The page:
Monday, November 22, 2010

wacky lunch at Chez Panisse, May 10, 1985

Apropos of nothing, except that I was paging through a couple of old journals - here's a moment from one of my weekend jaunts to San Francisco at the time that I was shuttling to Houston on extended business trips (I lived in New York, where my job as a paralegal at a large law firm was based).


Just came back from Chez Panisse, where my lunch tab was picked up by a Robert S, "national correspondent" for the LA Times. It was very enjoyable - an adventure. It's the first time, I think, that I've ever had this happen to me. A fantasy come true, meaning that so often I go into a café and hope so much that I'll strike up a conversation with someone, meet someone, have an interesting, gratuitous (or not) encounter.

Where would I have to go in NY to have this happen? Not the Village.

I suppose there's a bit of a glamorous aspect to me here in that I live in NY, vacation here, pop into C. Panisse for lunch, talk about sunning myself and about [a well-known 1st Amendment lawyer] in about the same breath.  

I wonder. Will he call me in NY? I would doubt it, but who knows.

The lunch has been dominating my thoughts all day. Right now I'm bummed because I could have gone out with Mr. S tonight and now Steve [the friend I was staying with in Berkeley] called and said he'd be home late - 9:30 or 10.

What did it mean? He asked me was I happy, and I said, relatively. At that particular moment I was happy, but could vaguely recall that I sometimes feel bad. I then asked him if he was happy and his body language said "not really" (who could be happy when a third wife has filed for divorce the day before?), but he said "yes." But then he said no - that he wished his work made more of an impact, that 20 years ago he didn't predict Reagan would be president. Who would've predicted that?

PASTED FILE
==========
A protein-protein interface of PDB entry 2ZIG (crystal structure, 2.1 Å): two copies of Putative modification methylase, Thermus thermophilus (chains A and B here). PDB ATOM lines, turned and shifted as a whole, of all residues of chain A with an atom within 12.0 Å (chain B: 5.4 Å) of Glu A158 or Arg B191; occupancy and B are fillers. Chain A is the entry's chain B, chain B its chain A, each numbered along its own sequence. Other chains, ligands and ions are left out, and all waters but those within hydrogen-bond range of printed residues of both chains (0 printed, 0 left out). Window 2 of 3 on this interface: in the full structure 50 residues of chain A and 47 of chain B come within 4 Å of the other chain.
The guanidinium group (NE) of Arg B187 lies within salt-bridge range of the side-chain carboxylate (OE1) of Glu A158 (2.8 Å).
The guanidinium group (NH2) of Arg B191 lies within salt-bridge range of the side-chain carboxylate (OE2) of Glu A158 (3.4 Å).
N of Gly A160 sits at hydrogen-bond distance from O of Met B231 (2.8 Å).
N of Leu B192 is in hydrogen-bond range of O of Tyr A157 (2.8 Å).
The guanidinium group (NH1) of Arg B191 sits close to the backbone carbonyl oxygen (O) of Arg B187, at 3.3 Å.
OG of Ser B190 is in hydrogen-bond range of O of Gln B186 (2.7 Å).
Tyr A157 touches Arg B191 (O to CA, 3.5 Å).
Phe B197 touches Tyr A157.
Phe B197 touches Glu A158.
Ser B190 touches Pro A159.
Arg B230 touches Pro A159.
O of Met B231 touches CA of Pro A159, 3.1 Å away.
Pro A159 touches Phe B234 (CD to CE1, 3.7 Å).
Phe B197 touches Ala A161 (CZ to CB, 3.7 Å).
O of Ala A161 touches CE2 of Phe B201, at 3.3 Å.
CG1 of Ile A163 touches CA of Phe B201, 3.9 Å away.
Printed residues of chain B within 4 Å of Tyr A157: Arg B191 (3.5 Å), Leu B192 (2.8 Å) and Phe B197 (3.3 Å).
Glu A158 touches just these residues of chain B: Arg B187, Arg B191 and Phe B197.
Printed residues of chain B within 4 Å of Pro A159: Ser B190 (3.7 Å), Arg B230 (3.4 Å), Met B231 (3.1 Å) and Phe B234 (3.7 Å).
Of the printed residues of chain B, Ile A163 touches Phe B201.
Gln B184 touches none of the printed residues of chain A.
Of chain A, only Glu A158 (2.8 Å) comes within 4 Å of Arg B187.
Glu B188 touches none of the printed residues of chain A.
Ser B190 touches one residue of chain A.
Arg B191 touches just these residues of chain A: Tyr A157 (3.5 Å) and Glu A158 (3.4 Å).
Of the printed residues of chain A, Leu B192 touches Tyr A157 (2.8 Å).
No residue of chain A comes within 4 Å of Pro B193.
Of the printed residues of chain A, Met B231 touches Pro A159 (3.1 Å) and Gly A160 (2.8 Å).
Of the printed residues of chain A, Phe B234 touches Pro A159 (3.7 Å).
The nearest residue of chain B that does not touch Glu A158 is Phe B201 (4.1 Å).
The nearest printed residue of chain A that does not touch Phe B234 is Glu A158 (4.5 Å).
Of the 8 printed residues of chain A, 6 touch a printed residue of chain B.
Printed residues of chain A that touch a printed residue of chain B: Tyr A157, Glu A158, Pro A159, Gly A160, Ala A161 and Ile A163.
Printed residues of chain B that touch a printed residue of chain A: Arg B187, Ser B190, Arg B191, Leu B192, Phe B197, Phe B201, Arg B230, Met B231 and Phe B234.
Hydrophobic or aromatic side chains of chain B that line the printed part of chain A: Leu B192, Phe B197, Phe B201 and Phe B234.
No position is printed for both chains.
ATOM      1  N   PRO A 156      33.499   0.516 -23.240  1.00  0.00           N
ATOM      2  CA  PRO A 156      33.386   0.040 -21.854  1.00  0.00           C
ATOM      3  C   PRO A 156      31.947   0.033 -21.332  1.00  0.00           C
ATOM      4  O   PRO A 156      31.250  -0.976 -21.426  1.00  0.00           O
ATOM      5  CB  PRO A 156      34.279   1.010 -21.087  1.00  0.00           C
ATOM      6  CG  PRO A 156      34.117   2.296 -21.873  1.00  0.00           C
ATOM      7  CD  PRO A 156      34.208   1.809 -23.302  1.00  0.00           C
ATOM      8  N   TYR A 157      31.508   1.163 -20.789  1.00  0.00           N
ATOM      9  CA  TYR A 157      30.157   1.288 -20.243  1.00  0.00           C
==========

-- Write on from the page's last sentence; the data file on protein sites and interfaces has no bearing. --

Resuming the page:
I guess I'm depressed too because the lunch flattered my ego in a way, and that's always the worst. I could tell that the main thing he seemed to want was to go to bed - all the references to sun tanning; the fact that at 25, I'm "only a child." [He was 49.] He's going through mid-life crisis.

Things we talked about: Calif. vs. NY; his son, a senior in high school; my background, briefly (Seven Sister school; not from a "proper" family; Polish, parents spent WWII in Europe); that so-and-so's a sleaze; that Chez Panisse is like a shrine to food - the maitre d' looked very Harvard Divinity School; sunning one's self - that he's got a porch where within eyeshot, all these women, each morning, roll around on the sand; "do I do this? do I wear a skimpy bathing suit?"  No comment. "Sunning yourself..." he seemed to muse over these words; how, basically, I'd never heard of him, well, maybe I have; he asked me if I believed in the virgin birth -- I said that I'd studied existentialism a lot in college and somehow the question never arose; how he likes the 4th St. Bar & Grill better than C. Panisse; his calzone, which sucked; the 2 fat men eating the potato ravioli; my date with the guy with the pasta [???]; Berkeley Marina; how he's on an expense account; the new Brooklyn area code; how I'd like to have children; how 26 will be a big year, all my girlfriends tell me so; my friend I'm staying with whom I'm meeting at 7; how I'm free in NY next week; how he's leaving for New York tomorrow; how my friend is 37 and works in a video store and doesn't seem to have a trace of ambition which is a relief after the frenetic attorneys I work with; how he's married 3 times with 3 children; how I should have children from different marriages; how I lived with someone for 2 years - never been married - which was like a marriage and 2nd marriages are supposed to be better; how he hates Reagan.

I will be happy if I get one date in NY from this. The River Café? Someplace romantic. God, I'm so turned on.
No he never did call me in New York. But it was a fun afternoon, I still remember it. Thanks, Mr. S!

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